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2. Plot and structure
2.1 What is plot?
Plot is essentially the causal sequence of events that move the story from beginning to end. It’s the what of your story (as in ‘what happens’), but it also covers the why that moves your characters from point A to point B.
If an author writes, “The king died and then the queen died,” that’s not a plot – it’s just unfortunate. But “The king died and then the queen died of grief”, now that’s a plot. You’ve got causation: a sequence of events, characters that are affected by those events, emotional stakes, empathy and that certain something that makes you want to know more. So plot powers the story and keeps a reader moving in the story.
2.2 What powers the plot?
How do you find your plot? Well, if you know what your main character desires, then you’ve got your plot. What will she do to get their desire? Who or what stands in her way? How will she act when deprived of her desire? When she gets it, will it be all that she thought it would be? In your plot is the series of actions required and the complications that must be overcome for your character to attain her objective or desire.
If your story seems to be going off-track and losing momentum, then come back to the question: ‘What does my main character want?’ Let that be your guiding light.
2.3 Elements of plot
Exposition: This is the beginning of the story, where the author introduces the everyday – and the essential information the reader needs to understand the story, e.g. setting, main characters, the inciting incident (i.e. the thing that breaks and changes the everyday for the main character and sets them off on their journey).
Rising action: The series of escalations/complications that move the story forward, giving more information to the reader and increasing the tension. This series of complications and conflicts make life difficult for your main character.
Climax: The highest point of tension in the story, where all the problems and complications come to a head – and the characters solve the major issue of conflict. This often leads the reader to wonder ‘What will happen? How is everything going to turn out?’ The climax is an important turning point for the characters or the story.
Falling action: The events leading to the resolution and end of the story. This is where things slow down and all the plot and sub-plots begin to resolve – the murderer is unmasked, the family is reunited, the mysteries are solved. This leads to the end of the story and the resolution.
Denouement: The end of the story and the untangling of all story problems. This is the resolution of the main story question/mystery.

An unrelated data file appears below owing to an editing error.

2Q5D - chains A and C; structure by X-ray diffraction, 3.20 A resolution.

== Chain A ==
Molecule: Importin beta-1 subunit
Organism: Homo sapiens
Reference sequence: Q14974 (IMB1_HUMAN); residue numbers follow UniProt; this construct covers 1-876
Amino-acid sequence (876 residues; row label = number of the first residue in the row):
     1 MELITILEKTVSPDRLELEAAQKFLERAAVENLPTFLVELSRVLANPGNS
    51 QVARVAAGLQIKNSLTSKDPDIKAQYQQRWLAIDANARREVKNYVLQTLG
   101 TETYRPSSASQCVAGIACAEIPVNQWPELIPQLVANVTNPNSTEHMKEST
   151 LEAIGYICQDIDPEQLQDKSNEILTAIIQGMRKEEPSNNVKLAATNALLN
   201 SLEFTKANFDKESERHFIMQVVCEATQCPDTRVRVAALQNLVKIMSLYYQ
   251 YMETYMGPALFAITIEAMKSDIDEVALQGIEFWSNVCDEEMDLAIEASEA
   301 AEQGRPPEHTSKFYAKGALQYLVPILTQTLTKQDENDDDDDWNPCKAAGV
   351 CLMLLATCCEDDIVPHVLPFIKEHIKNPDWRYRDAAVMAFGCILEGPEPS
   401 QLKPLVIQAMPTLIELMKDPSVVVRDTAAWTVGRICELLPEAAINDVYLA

2.4 Activity: The shape of story
This activity will be familiar to those of you who have come from QWC’s Fundamentals of Creative Writing. Stories can be represented as graphs: on the horizontal axis is time and on the vertical is the relative tension of the story.
This exercise will help teach you how to plan the basic frame work of a story, which can be returned to whenever you feel you have lost your way and need a reminder of the overall shape and aim of your work.
WHAT TO DO:
In addition to being one of the most celebrated American authors of the last fifty years, Kurt Vonnegut was also awarded a PhD in anthropology for his work observing universal patterns of storytelling across languages and cultures. In the video in the link below, Vonnegut takes some of that knowledge of shaping stories and applies it to a few narratives you might recognise. He uses a slightly different vertical axis to us, but you get the idea.
Now, taking the basic principle presented in this video, make a plan for a story (write no more than 100 words to correspond to each of the four elements of plot detailed above):
- In the exposition: the protagonist (main character) and objective (desire)
- In the rising action: a confrontation/complication (what is in their way?)
Then, see if you can create your own plot graph like Vonnegut’s. How might your character overcome obstacles and how will it make them feel?
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2.5 Scaling Plot Mountain
Vonnegut placed his story curves on a vertical axis of fortune (bad to good). A more common way to visualise plot is to look at how the tension of a story rises and falls over time.
Each of the five elements of plot (exposition, rising action, climax, falling action, denoument) can be placed on a ‘tension’ graph.
The simplest structure is known as a Mountain Plot. Common in literary novels and stories, it can often have a number of mini-climatic moments as well as a consistent rising action.
The mountain plot structure has a long history in narrative and forms the basis of many classics, and can be mapped particularly well to fairy stories. Taking a cue from Vonnegut, let’s consider how this structure applies to Little Red Riding Hood:
Exposition: There’s a little girl who lives with her parents, has a red hood and has a granny living in the woods.
Rising action: Granny is sick, Red is to deliver a basket of goodies. She gets a warning from mum: don’t stray from the path. She strays from path (of course – without this there is no story). She meets the wolf and makes a wager. The wolf gets to granny’s house first and eats poor granny.
Climax: Red arrives and has a confrontation with the wolf: Oh what big ears, etc, you have. He eats her.
Falling action/resolution: All seems lost, but yay! A passing huntsman hears the noise, bursts in and kills the wolf, somehow magically rescuing the ladies in the process. And Red learns never to stray from the path ever again.4